“The dirtiest book of all is the expurgated book.” – Walt Whitman

So, the libel reading of my book is finally done and my editor at Orion has sent me the lawyer’s report. It’s all very amusing with loads of things that I thought were fine being flagged and lots of things I’d have flagged being fine. But by far my favourite part is the summary at the top where the lawyer has to describe the nature of the material.

It reads, in part:

“In this book the journalist and internet entrepreneur, Paul Carr, gives an insight into his life as he pursues various innovative ventures on the Web. Interesting stories are told, not just about his own ventures, but those of others involved in internet businesses. It is a very enjoyable read, upbeat and witty, and the views he expresses are often explicitly extreme.”

So, in the eyes of the law my views are explicitly extreme. That, I like.
Apologies to anyone who is in the book and is now shitting themselves about whether I’ve been explicitly extreme about them.

Possibly the weirdest flag is my mention of the Daily Express. In the second chapter I talk in passing about the rate with with British newspapers moved online. It’s far from the most exciting paragraph of the book but I can’t resist joking that ‘Even the Daily Express got there in the end, and they’ve still barely worked out how to be a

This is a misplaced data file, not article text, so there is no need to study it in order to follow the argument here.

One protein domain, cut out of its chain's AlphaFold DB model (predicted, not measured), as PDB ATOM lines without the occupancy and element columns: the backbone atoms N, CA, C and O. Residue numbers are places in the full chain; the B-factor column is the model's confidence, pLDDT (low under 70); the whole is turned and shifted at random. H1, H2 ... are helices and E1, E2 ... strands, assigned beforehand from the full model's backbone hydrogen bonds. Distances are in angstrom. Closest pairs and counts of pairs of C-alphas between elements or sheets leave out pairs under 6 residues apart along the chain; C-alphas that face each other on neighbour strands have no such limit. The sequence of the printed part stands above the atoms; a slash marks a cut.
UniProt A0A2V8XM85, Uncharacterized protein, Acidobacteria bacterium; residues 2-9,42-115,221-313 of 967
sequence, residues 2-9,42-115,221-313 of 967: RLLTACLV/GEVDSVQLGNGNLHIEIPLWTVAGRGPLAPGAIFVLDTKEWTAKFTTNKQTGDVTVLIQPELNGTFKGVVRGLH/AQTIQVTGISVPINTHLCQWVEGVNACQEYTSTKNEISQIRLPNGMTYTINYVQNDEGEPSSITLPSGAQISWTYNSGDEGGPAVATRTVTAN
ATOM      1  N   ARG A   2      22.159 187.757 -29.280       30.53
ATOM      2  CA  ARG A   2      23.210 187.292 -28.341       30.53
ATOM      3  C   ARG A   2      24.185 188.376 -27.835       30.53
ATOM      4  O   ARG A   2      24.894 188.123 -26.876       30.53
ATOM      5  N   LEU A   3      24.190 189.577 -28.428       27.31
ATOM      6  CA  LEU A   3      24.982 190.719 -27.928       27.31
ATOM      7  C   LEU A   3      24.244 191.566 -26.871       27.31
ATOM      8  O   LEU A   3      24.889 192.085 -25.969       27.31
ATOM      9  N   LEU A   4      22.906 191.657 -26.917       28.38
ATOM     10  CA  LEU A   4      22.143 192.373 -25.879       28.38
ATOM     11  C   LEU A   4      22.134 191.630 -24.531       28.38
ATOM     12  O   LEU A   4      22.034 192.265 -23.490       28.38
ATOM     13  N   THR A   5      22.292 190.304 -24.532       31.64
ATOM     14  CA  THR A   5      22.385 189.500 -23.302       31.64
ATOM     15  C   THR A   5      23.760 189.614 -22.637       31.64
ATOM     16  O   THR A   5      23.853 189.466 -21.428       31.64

newspaper.’

This was flagged – they might sue for defamation.

However, a few chapters later, I talk about the ThinkOfTheChildren spoof site I created years ago and specifically the diary listing fake mob events, post Maxine Carr’s trial. And I quote…

“Event: The Soham Mob (Maxine Carr Trial)
Date: TBC
Type: Taunting
Details: Please do come along to what promises to be an enjoyable afternoon’s taunting. Children welcome.

Our thanks to the Daily Express and Manchester United Plc for supporting this event.”

This, apparently is absolutely fine.

I’d tell you some of the people who got flagged too, but that would spoil the fun. Sufficed to say that some of the requests to ‘perhaps check with him/her that he/she doesn’t mind what you’ve written’ had to be met with a polite explanation of why that might not be a good idea.

Apologies again.

Oh, and the title is going to be…

“How I Learned To Stop Worrying And Love Web 2.0″

Indeed.